This article was written in response to Leon Wieseltier’s working paper, Language, Identity, and the Scandal of American Jewry, which was presented at the Bronfman Vision Forum’s Judaism as Civilizations: Belonging in Age of Multiple Identities, a project of The Samuel Bronfman Foundation.
Writing at the turn of the 20th century, Moses Weinberger, a disgruntled rabbi who hailed originally from Hungary, limned a scathing portrait of America’s Jews. By his lights, they were an empty-headed, foolish bunch, given to strutting and preening and not much else. If Weinberger had his druthers, European Jews would not make the same mistake he did. They would think twice before crossing the high seas to throw in their lot with this community of dunderheads.
Though Leon Wieseltier‘s prose is far more nimble, his range of sources far more encyclopedic, and his sensibility far more knowing and canny than Weinberger’s, the celebrated New Republic literary editor and cultural critic is at one with the good rabbi in his unabashed disdain for American Jewry.
Abraham Geiger believed Hebrew
to be dead in the 19th Century.
In his “Language, Identity, and the Scandal of American Jewry,” Wieseltier, like Weinberger before him, cannot find a kind word to say about his American coreligionists, whom he dubs the “spoiled brats of Jewish history.” That America’s Jews have created an unparalleled network of Jewish institutions of higher learning, dramatically expanded the range of opportunities for Jewish women, and in things large and small display enormous cultural vitality and originality at the grass roots is, for him, of paltry, glancing significance when compared with what he takes to be the community’s wanton disregard of its textual and linguistic patrimonies.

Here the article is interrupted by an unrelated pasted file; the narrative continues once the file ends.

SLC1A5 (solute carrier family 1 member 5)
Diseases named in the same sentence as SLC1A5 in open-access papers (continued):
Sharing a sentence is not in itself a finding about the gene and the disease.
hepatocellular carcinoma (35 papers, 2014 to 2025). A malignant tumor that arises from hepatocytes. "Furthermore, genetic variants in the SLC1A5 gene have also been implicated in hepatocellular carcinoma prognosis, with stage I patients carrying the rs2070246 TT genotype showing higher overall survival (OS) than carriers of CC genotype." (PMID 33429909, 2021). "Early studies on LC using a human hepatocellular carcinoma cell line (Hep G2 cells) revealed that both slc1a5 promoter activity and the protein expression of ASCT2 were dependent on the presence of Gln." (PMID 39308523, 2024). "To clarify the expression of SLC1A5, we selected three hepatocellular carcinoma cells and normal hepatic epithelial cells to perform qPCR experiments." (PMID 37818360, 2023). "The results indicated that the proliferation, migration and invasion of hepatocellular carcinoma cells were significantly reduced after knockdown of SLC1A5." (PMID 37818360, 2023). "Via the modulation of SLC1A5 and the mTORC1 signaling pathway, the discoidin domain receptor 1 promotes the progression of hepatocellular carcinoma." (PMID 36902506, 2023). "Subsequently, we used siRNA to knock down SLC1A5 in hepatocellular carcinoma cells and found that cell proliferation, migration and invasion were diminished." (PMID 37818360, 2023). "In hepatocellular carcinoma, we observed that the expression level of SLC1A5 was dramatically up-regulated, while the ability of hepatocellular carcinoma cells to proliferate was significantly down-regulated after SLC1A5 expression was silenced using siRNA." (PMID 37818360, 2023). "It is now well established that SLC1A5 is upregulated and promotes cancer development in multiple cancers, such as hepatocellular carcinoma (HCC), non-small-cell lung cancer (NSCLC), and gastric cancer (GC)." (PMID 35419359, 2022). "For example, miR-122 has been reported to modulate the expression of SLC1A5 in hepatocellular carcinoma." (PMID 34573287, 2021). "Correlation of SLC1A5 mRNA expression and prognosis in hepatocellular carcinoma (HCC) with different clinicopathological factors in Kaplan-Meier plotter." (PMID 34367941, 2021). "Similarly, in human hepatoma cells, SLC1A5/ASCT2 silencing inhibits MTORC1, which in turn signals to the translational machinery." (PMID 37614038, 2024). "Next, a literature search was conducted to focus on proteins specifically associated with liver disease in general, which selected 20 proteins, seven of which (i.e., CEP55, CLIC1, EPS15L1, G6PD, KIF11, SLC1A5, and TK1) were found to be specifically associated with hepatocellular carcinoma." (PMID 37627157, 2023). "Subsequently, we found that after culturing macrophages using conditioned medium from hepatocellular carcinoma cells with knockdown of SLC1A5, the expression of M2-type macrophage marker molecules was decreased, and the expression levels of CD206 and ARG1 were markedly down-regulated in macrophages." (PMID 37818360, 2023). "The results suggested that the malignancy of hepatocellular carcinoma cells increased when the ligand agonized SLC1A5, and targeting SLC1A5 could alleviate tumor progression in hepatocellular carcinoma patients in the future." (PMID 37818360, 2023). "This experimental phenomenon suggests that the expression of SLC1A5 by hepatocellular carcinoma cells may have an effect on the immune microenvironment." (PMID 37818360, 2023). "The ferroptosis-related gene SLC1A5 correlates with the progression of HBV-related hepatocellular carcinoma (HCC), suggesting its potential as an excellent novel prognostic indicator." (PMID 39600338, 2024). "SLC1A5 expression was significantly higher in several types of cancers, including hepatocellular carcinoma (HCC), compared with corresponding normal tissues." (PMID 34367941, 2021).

Back in Germany
Perhaps they have. But then, American Jewry is hardly the first modern Jewish community to turn its back on Hebrew. In its rejection of that language, German Jewry had its New World counterparts beat by a mile–and a century.
The “Hebrew language has ceased to be alive for the people,” Abraham Geiger categorically declared in 1845. “A German prayer strikes a deeper chord than a Hebrew prayer.” To those who would argue that without Hebrew, Judaism would simply wither away, he gave no quarter, declaring that “anyone who imagines Judaism to be walking on the crutches of a language deeply offends it.”
Wieseltier’s indictment of America’s Jews sidesteps the Geigers of Jewish history. He makes it seem as if the Jews of America are the first and only Jews ever to barter away their linguistic rights. I suspect that’s because he views German Jewry’s wholesale abandonment of Jewish languages as programmatic, deliberate, purposeful, and even noble–part of a national project of redefinition.
Not so American Jewry. Its abandonment of Hebrew, Wieseltier would argue, is casual, heedless, inadvertent: the result of anomie, of hefker, rather than of thought and deliberation. And in his book, that’s the graver sin.
Adventures in Yiddishland
As for Yiddish, things on that front are also far more complex than would appear at first blush. That storied lingua franca has become what cultural historian Jeffrey Shandler calls a “post-vernacular” language, whose multiple expressions he incisively analyzes in his recent book Adventures in Yiddishland (2008).
The subject of sustained study at the university level as well as a social bond, a wellspring of words, the stuff of material culture, Yiddish has assumed new forms in the New World. While it’s true that the use of Yiddish in contemporary America is significantly different than what it once was, “it hasn’t just died,” Shandler insists.